An Evening Of Yes Music Plus was recorded Sept. 9, 1989 at the Shoreline Amphitheatre in Mountainview, California. This performance is sure to please any fan of the ABWH album, and especially fans of the classic Bruford era of the band, since it focused mainly on The Yes Album, Fragile, and Close To The Edge albums. I know those are my three favorites. The ABWH album is also solidly represented by five songs - and fairly long ones at that.
This performance definitely has a certain charm that distinguished it from the legion of other Yes concert DVDs that are floating around. To begin with, the show starts off with Jon Anderson strolling through the amphitheatre crowd, as he sings a medley of songs, "Time And A Word," "Teakbois," and "Owner Of A Lonely Heart," that are accompanied only by some light keyboards and acoustic guitar from Colbeck and McDonald. Anderson, who is wearing a garish white suite that appears to be borrowed from either Siegfried or Roy, eventually makes it to the stage, after being groped by all of the adoring fans as he strolls by.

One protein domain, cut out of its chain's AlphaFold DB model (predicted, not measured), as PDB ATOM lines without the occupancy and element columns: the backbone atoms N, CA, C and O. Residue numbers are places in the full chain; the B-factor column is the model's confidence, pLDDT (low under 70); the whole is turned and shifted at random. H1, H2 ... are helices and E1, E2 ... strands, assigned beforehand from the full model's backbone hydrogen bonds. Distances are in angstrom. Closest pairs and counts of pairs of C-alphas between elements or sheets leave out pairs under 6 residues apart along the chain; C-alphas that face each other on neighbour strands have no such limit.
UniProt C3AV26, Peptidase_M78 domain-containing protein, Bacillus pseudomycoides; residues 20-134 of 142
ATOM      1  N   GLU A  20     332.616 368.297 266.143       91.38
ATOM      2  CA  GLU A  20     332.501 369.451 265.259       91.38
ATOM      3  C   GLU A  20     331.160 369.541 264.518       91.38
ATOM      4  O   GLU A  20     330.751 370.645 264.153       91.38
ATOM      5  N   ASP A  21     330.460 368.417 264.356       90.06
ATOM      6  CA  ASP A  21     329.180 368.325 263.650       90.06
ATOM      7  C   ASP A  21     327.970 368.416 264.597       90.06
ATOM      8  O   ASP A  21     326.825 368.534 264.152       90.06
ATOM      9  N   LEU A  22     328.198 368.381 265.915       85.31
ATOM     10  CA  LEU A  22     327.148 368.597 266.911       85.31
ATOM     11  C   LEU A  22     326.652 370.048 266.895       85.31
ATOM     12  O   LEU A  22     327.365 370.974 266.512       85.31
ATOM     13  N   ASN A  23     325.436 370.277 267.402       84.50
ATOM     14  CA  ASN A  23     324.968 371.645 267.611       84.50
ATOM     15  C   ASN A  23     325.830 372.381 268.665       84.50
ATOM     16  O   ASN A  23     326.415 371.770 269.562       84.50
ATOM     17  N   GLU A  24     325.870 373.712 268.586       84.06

Steve Howe takes a short solo spot next and proceeds to work some of his six string magic with two of his best known acoustic arrangements, "The Clap" and "Mood For A Day." Rick Wakeman takes the stage next, climbing inside his enclave of no fewer than nine keyboards and proceeds to amaze the crowd with snippets from some of his best solo compositions. At first I though that TV hero "Dog The Bounty Hunter" had joined the band, because Wakeman sported a spiked, blond mullet that only those two guys could get away with. This solo spot, and the rest of his performance this night simply blew me away. I have never been enthused by keyboards as I am with guitars.
Wakeman's solo section leads right into a majestic piano intro to the first band song of the night, "Long Distance Runaround," and it is here that Bruford gets to show off some considerable improvising throughout the song. Bruford's drum kit was entirely electronic, except for a single acoustic snare drum. Its makeup was of Neil Peartian proportions. Viewers will be amazed by the overhead shots of his entire kit, shown throughout the performance. My only real gripe with the performance was that the electronic timbre may have served some of the new material well, it definitely did not do justice to most of the classic Yes songs.
"Birthright" is the first full offering from the new album and it carried an atmospheric African vibe throughout. Next up, they deliver two thirds of the great Close To The Edge album beginning with a gorgeous "And You And I" and a little later following with the epic 20-minute title track. They may as well have thrown in "Siberian Khatru" to seal the deal, but I am not complaining.